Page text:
It is our responsibility to engage with these issues as they concern fundamental human rights: to live free from persecution, to self-expression and fulfillment, and to seek asylum when these rights are curtailed.

Summarising what I’ve learnt, not only by doing this blog post but through the entirety of my research (to five simple points):

  • The extent to which media content is informed by its political context.
  • The effect the media and government have had on the narratives related to refugee and asylum seeker issues.
  • A dehumanizing portrayal of refugees can lead to fear and disengagement within the public.
  • Refugees and asylum seekers in detention have used twitter as a platform to express counter narratives to mainstream media.
  • Tangible experiences allow audiences to greater relate to an issue and the human experiences behind that issue.

Image Reference: 
Wallman, S, Unselfconscious Space (2014)

Blog Post 7: Collaborative Exercises

Our classroom environment values collaboration of knowledge and ideas, so in a collaborative effort my team revisited the mind maps created a few weeks back and attempted to built upon the knowledge that we had acquired since. In these updated maps we tried to hone in on specific groups, individuals and organisations in order to create a more detailed picture of the participants within the issue.

Mapping Task One
In this map we revisited the stakeholders maps that we had produced in week 3, and developed them through them by adding information that we had learnt and honing in on specific participants and how they interconnected. In this exercise we focused on defining individual participants in the media and government in addition to various forms of technology, which were universal amongst major stakeholders.


This was one version of the mapping task which we completed. We decided to delve deeper and into more specific participants and thus made a secondary map.
This is my groups’ secondary map which additionally shows the overlapping and interconnected participants and steak holders.

Mapping Task Two
Our second map focused on different and divisive polemics that surrounded the issues. As the nature of refugees and asylum seeker issues are quite emotive, we found that the polemics and their emotional responses often overlapped one another. Consequentially, there were pairs that were more comprehensive and informative than other. Discussions around the polemic of government and refugees were personally the most engaging as it touched on one of the core problems of refugee issues- that the functions of powerful stakeholders rely and benefit from systematic oppression and institutionalized racism.


Mapping of main polemics and emotive responses


Mapping Task Three
The final mapping task that we completed was the controversy map that aimed to combine both the polemics map and stakeholder map to explore deeper discussions that surrounded our issue or that we had skimmed over previously.

Mapping exercise where we looked at different controversies within our issues and how they were interconnected.


The environment of the classrooms and mapping exercises facilitates a broader understanding of the issue as a whole. Through collaborative engagement group members are able to fill in knowledge gaps and share knowledge around specific areas of focus. From developing a greater understanding of these complex issues, we are able to identity and focus on particular sub- issues in which to engage.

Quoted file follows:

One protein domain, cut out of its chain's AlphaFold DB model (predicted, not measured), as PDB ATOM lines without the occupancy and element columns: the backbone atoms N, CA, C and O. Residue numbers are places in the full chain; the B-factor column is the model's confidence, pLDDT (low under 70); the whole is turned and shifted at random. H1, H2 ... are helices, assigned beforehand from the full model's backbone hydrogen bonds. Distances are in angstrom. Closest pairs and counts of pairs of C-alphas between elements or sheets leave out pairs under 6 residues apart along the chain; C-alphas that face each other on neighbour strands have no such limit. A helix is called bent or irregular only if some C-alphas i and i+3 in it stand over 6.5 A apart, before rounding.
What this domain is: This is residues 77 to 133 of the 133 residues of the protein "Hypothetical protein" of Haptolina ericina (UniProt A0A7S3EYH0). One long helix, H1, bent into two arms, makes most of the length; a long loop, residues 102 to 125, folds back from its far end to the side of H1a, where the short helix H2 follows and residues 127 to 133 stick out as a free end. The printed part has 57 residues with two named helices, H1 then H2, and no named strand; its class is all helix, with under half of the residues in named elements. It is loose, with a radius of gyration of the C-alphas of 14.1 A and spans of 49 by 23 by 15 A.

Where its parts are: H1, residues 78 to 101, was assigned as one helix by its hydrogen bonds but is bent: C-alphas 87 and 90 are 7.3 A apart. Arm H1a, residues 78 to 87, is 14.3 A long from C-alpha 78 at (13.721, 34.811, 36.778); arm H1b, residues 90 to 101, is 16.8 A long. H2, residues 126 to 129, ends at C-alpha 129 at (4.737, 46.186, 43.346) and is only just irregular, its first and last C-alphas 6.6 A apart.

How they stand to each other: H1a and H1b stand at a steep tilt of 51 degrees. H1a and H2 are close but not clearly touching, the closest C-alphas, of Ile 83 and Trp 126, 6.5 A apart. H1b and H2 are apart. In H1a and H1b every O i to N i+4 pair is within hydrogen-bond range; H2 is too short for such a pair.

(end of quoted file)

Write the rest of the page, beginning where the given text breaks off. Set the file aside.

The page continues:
Blog Post 6: Ordinary People in Extraordinary Circumstances


Self Promoted Media

The social media source that I’ve chosen to explore in this web scraper is twitter. As I’m sure you will now know, Twitter is a platform that enables the user to read and post 140-character messages, photos and videos. In this format, Twitter amplifies the nature of 24/7 media. The reactionary nature of social media serves to speed up the cycle of reporting and opinions. Hash tags and trending subjects both reflect traditional media and generate organic content.

It’s is a platform that enables the user to read and post 140-character messages, photos and videos. Since its inception in 2006, Twitter has evolved into a platform that fosters political engagement and discussion from a grassroots level, giving a voice to ordinary people and breaking down traditional barriers of entry to publication and media.  The accessibility of Twitter is also what makes this platform a valuable resource for marginalised groups of people to push policies and engage in politics in ways that they were unable to do prior.

Finding Humanity in Data

With this unique feature in mind I aimed to explore how refugees on Manus Island and Nauru were using the platform to express their views, interests and emotions.
I began doing this by using a Google chrome add-on that archives the history of a particular hash tags –Twitter Archive. I looked up the hash tags #bringthemhere and #letthemstay, the current trending hash tags in Australia used for refugee issues.

In the initial stages of this scrape I looked at how much the content of tweets were shaped by their context, by looking for hash tag patterns in geographic location. However, as this progressed I realised that I was shifting the focus onto the Australian population and away from the refugees. To accompany for this, I realised that maybe I was scraping for the wrong type of data and I needed to focus on a more abstract type of data to render the type of results I wanted.


new doc 15_2.jpg
Mindmap of my process and how my initial area of research actually informed my focus area.